New Zealand’s housing crisis is causing harm to the poorest and most vulnerable, especially children. Substandard housing has a big impact on children, affecting everything from their health and educational achievement, to their emotional well-being.

New Zealand’s housing crisis is a recipe for disaster for our poorest families.

Many families are forced to shift from place to place, or live in crowded, unhealthy conditions because of high rents.  They end up sharing with other families, or living in garages, caravans, crowded boarding lodges and campgrounds.  And when their options run out they can end up living in cars.  

Mouldy, damp housing makes children sick and can cause life-long harm.  Shifting around a lot, and living in crowded conditions, stops children learning.  Such stressful conditions are no way for children and families to live.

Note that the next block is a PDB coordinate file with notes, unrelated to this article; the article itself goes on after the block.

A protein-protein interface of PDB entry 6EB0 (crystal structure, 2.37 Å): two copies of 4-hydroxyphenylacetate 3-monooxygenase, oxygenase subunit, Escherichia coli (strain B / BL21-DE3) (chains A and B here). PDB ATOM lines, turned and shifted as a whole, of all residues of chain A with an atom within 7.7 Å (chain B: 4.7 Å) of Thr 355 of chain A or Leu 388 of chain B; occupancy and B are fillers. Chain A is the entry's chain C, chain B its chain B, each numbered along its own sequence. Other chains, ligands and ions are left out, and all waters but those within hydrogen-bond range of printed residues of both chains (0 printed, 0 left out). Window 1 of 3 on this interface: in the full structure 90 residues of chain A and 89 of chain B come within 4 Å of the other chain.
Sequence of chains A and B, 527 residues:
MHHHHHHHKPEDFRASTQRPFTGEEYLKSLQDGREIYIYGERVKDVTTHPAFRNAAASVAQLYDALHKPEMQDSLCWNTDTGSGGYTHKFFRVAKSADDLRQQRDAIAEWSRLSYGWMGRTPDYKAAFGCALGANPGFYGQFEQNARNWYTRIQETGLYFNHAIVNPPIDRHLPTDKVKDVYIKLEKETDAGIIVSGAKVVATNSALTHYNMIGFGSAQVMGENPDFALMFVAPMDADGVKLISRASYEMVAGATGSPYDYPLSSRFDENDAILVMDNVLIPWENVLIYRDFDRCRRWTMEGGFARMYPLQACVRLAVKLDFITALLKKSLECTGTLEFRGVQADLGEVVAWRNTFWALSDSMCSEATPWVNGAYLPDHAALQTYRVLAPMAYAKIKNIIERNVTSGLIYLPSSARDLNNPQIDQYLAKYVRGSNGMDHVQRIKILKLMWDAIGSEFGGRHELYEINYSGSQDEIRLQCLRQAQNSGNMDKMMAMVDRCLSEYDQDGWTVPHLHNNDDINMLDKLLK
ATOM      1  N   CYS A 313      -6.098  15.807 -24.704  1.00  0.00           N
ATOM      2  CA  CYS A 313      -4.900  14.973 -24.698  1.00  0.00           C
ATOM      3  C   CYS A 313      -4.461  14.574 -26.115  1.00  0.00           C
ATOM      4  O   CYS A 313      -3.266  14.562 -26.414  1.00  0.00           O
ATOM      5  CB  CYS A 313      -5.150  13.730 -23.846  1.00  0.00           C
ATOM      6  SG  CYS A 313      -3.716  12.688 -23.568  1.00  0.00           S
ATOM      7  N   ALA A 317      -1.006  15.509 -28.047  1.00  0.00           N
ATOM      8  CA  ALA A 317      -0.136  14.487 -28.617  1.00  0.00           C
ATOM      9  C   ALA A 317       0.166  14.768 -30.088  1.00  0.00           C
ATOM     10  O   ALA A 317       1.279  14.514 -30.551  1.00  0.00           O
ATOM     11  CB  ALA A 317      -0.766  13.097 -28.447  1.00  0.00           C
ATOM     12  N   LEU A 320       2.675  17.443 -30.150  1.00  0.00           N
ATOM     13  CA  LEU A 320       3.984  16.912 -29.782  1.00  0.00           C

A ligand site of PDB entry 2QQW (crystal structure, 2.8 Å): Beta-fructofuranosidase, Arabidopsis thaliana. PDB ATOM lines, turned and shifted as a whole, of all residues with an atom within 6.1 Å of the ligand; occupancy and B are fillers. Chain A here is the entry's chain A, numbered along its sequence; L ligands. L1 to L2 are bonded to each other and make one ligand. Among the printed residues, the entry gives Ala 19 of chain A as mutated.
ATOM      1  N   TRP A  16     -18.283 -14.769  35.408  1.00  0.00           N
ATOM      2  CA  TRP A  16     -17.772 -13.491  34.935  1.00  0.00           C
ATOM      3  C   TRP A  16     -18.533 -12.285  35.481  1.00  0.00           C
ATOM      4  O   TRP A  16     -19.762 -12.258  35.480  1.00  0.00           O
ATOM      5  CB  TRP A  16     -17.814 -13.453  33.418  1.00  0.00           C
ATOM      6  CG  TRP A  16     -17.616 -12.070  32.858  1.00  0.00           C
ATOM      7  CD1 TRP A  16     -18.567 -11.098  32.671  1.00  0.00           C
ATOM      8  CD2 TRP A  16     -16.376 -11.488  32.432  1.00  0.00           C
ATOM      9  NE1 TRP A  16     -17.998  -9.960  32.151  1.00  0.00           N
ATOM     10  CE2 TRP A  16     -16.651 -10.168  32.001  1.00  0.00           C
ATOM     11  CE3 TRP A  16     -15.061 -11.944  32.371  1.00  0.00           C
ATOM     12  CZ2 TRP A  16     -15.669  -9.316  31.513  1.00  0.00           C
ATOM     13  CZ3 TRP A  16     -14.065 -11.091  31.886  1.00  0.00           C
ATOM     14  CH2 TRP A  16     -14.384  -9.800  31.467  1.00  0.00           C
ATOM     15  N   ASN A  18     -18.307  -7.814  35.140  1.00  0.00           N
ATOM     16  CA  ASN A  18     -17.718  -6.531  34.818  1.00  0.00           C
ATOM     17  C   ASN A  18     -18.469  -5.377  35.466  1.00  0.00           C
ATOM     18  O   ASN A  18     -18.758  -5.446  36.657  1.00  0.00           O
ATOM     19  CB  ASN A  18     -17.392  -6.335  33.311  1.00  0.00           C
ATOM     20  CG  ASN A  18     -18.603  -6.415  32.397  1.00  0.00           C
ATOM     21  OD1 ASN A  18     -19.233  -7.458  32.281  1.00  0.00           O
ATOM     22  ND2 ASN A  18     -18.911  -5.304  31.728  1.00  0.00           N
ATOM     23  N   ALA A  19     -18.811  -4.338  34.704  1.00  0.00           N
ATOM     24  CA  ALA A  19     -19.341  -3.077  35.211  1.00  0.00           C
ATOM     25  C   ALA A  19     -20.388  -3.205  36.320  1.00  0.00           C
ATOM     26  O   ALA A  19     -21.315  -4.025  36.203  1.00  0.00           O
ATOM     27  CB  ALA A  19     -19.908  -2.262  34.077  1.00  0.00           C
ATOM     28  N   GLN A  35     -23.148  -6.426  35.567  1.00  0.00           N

New Zealand children have a right to decent housing under the United Nations Convention on the Rights of Children, which New Zealand signed up to more 20 years ago. Under UNCROC the New Zealand Government has a duty of care to provide decent housing for children and it is failing to meet this commitment.

Thousands of New Zealand children live in overcrowded, temporary, or run-down housing and the government spends millions subsidising this substandard accommodation through the Accommodation Supplement.  This is unacceptable and New Zealanders should expect better value for public expenditure.

Please support CPAG’s campaign for Healthy and Affordable Homes.